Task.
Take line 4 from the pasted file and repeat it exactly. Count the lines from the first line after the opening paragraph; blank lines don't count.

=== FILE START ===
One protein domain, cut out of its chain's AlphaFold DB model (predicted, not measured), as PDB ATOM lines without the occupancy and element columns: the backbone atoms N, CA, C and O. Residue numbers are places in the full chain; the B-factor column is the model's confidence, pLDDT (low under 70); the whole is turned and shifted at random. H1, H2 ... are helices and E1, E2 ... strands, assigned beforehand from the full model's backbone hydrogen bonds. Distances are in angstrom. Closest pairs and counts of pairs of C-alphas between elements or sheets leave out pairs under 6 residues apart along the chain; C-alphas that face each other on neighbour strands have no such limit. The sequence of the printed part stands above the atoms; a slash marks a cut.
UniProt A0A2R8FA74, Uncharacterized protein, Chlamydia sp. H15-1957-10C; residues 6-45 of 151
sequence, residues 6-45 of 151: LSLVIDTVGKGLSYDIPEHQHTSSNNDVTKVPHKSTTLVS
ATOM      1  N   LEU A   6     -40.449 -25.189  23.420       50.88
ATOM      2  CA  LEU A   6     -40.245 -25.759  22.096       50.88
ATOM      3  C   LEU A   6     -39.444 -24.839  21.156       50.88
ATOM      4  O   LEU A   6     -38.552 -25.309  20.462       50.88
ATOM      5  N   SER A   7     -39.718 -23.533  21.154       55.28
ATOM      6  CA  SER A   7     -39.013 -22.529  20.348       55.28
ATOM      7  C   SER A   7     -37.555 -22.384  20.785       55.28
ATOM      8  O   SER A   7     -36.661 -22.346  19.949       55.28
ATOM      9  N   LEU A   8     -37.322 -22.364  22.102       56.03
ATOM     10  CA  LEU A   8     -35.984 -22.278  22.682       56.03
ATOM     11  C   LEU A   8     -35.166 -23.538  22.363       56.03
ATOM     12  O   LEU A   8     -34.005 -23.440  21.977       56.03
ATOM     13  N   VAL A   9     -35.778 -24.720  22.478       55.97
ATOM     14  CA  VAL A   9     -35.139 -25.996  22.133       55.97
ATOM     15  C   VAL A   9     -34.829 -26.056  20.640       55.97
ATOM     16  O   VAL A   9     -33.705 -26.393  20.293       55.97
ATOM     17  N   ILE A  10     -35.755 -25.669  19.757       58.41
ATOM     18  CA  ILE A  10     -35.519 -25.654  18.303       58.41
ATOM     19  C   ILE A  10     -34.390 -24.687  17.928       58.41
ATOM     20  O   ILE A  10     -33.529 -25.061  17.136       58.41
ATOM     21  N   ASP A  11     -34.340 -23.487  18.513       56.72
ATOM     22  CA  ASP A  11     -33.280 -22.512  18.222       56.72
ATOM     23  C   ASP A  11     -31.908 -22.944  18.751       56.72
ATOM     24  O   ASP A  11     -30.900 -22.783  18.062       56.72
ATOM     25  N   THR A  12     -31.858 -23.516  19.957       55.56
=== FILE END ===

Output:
ATOM      2  CA  LEU A   6     -40.245 -25.759  22.096       50.88